Cold calling was easier ten years ago when everyone still had a receptionist taking the first call.  Nowadays, it’s likely that you won’t speak to anyone until your prospect chooses to call you back.  I think this makes cold calling even more interesting, by the way.  It requires you to hone your strategy, be *even more* consistent and develop sound messaging for voicemail.  In the same way that newspapers and magazines recommend you advertise six consecutive issues in a row, leaving interesting messages when cold calling allows the prospect to recognize your company – potentially keeping you top of mind; and if you’re leaving the right messages, anticipating your next call.  And if you’re extremely lucky (right message, right person, right time), your message generates a returned call.

So nowadays, we go right to a machine more often than not.  And sometimes you don’t have a contact name.   What do you do?

Here are a few things you can try – first, you would try zeroing out for the receptionist.  (Just press the zero key when the message begins.)

Second, if your campaign is small enough, and the company is big enough, check the internet.  This will unfortunately add a lot of time on to your campaign.  If you’re contracting a lead generation expert to do your cold calling, consider also contracting someone to build that list for you before the campaign starts.  I charge 50/hour to call.  I charge 20/hour to build lists.  You can probably find someone to build it for less – if you’re a small company with a tight budget, you can do it yourself at home on the internet while you watch Season 3 of The Wire.  I recommend using a piece of software called egrabber for data capture, this eliminates a lot of the copy, paste, copy, paste, copy, paste.  You can pull data right into your CRM system or spreadsheet.  Easy, and cheap.  You can build entire prospecting lists using this – some of the tools they offer will pull data right out of tradeshow directory pages.   LinkedIn is a terrific source of contact names.  Remember, you don’t necessarily need the name of the person you want to speak to, you can dig in starting anywhere.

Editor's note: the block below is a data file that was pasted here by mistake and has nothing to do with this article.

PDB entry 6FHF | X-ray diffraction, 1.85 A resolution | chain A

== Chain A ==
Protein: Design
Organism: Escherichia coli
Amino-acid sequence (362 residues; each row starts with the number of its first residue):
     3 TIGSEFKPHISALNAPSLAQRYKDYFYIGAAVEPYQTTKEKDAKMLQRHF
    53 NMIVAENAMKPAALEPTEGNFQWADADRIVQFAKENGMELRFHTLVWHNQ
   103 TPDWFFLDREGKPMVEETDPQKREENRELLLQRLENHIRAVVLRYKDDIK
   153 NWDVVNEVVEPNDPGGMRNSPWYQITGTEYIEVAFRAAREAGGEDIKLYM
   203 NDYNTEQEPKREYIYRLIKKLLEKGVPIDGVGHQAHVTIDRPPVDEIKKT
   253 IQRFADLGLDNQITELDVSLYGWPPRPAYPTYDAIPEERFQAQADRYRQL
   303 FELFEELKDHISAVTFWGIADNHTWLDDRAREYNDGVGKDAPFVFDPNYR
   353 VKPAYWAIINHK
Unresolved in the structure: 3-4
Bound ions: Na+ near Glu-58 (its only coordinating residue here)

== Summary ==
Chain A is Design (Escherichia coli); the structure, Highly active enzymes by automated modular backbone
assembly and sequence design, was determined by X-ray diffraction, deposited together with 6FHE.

If you have the budget for it, use a company like Jigsaw to get contact names – the closest to the one you need, you only need one, so don’t waste your money buying 8 contacts at the same company. The best thing about Jigsaw is that they are now owned by, so if you’re using you can pull that information right into your database.   Jigsaw also allows you to earn free contacts by collaborating to create a bigger database.  So it can be far less expensive than buying a list.

The best thing about building your list over buying a list?  Aside from it being cost effective, you now OWN the data for multiple uses, until the end of time.

Now, here are some of the things I do when none of those options work:

1.  Leave a message in a different contacts voicemail box.  Type out a common last name, or a random combination of numbers.  I always try spelling my last name first — it makes it a lot easier for the contact to remember YOUR name if it’s the same as yours.  (If your name is Judy Wasylycia-Leis, however, you likely can’t use this.  Judy for Mayor!)

“Hi Joe Simpson, this is Carrie Simpson calling from – I was actually looking for the Director of Business Development.  Could you please let him know I’m trying to reach him and pass on my phone number?”

The less detail the better.   Don’t be sneaky, but don’t offer up any more information than is necessary.

2.  Call in to Human Resources if there is a dial-by-department directory.  HR usually picks up the phone, and they have a company directory at their fingertips.  If you’re calling HR be concise, use your elevator pitch, and ask them for direction.

“Hi Janet.  This is Carrie calling from  I help companies build their sales pipelines.  I’m trying to reach the Director of Marketing.  Can you tell me who that is?  Bob Smith?  Thanks.  Do you have his email address?”

3.  Last resort – leave a message in the general delivery voice mail.  Your name, who you’re looking for, what your company does, the best time to reach you,  and your phone number.  If this is your only option, I recommend making a call every couple of days with the same message.  Only an option if you’re running short on leads.  Don’t waste your dials if there’s thousands more in the pipe.

Happy Selling!